What is the difference between "cow peas" and sweet peas? The desciptions I am reading of cow peas make them sound like regular peas, so why are they called "cow peas?" It makes me think they are for cows, but Baker Creek says they can be used like sweet peas. It's not like we have cow tomatoes or cow potatoes (at least that I know of... ;). I just don't understand why they can't be called "peas" why the "cow" part of it??? As always, thank you for your patience in answering my question.
Cow Peas vs. Sweet Peas
So called Cow Peas are Vigna unguiculata subsp.unguiculata a hot weather staple of southern gardeners and taste more like beans or peanuts. Sweet Peas,Pisum sativum are a cool weather veg and in my humble opinion the so called cow pea is far superior.
In the north cow pea hay was fed to cattle thus the northern name.
In the south it is only known as peas.
Asparagus or yard long bean is also a Vigna species and tast simular as the southern pea.
This message was edited Apr 9, 2007 7:23 AM
Sweet pea usually means Lathyrus odoratus http://davesgarden.com/pf/go/227/index.html the flower. These are inedible, slightly poisonous even. The little green peas that you are probably referring to are commonly called English peas or Garden peas Pisum sativum http://davesgarden.com/pf/go/88806/index.html These are a cool weather crop that will stand frosts and light freezes. Cow peas also called southern peas Vigna unguiculata http://davesgarden.com/pf/go/40712/index.html are a warm weather crop. The most popular is the Blackeyed pea , but there are many types ranging from the tiny Clay, Lady to the large crowder types like Collossas. Taste and texture are quite different from English peas. They are also different than beans P. vulgaris but more akin than to English peas. Cow pea is a derogatory name given because they were the primary food of the lower classes in the south and also because they have been used as forage crops for cattle. There are also cow pumpkins, because people use to feed them to cattle in the winter. Cows won't eat potatoes or tomatoes so there was never any excuse for naming them.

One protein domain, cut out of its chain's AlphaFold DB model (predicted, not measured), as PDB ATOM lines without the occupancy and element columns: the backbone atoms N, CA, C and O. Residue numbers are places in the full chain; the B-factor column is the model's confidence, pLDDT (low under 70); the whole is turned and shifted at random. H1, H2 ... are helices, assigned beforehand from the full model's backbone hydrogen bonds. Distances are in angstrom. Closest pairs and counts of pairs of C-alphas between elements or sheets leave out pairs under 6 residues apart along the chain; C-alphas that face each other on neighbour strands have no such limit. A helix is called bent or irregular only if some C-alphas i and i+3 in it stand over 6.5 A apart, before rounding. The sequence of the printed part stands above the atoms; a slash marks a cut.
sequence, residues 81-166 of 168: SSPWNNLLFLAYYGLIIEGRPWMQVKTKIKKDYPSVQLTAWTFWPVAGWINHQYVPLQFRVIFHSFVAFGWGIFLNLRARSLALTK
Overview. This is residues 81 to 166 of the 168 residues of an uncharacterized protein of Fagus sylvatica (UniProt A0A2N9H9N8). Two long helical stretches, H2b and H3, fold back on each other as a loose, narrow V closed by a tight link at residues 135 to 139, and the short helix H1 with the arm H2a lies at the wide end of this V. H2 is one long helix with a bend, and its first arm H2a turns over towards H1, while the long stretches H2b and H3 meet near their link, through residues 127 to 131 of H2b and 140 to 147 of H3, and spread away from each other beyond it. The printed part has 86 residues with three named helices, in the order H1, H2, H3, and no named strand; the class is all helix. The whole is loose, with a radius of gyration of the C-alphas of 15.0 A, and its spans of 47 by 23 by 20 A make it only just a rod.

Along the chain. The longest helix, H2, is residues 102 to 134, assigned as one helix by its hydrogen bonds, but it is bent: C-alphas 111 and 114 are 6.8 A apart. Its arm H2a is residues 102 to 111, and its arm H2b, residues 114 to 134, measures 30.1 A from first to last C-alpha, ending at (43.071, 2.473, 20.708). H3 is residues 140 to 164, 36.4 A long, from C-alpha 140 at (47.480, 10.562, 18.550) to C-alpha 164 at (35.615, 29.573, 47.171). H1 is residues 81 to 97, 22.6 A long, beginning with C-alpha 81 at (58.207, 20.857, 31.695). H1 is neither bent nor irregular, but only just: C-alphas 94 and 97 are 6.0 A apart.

Ok, here goes... I just read the other posts while typing, and they pretty much echo what I'm saying too....just a bit more history lesson in my response....
Cowpeas got their name way back in the olden days, when the 'landed gentry' of the Eastern Seaboard felt it was beneath them to eat food that was considered fodder for livestock.
Cowpeas, Southern Peas,Stock Peas, Field Peas are all the same name for Vigna unguiculata. This plant originates in north Africa and was brought to this country via the slave trade. It is primarily grown in the South, as it likes warm temps and has a longer maturity time than the 'English Peas', sweet peas, garden peas...Pisum sativum.
Here in the South, cowpeas are just called 'peas'...we denote the difference by tacking a descriptive on the English Pea. Ask anyone south of the Ohio River about peas, and they will automatically think of Cowpeas...
It seems that the poorer farmers and the hardy pioneers discovered something that their 'upper class' neighbors refused to find out...cowpeas are nutritious, prolific and filling, are easily stored dry, and have few pests when growing....
The landed gentry were also the same ones who declared the tomato poisonous...while their 'less educated' neighbors were eating them with gusto...
Guess I'm the poor, southern folk who grew up eating cowpeas(black-eyed ones, anyhow- and yeah I live in Colorado these days, but was born in Beaumont). Slow cook like beans, with a couple of hamhocks, trinity(diced onion, celery and carrot), and some seasoning, serve with rice, steamed or boiled greens(or cabage), some corn bread, and you've got a meal you won't forget!!! Other 'sweet peas' are just a side dish.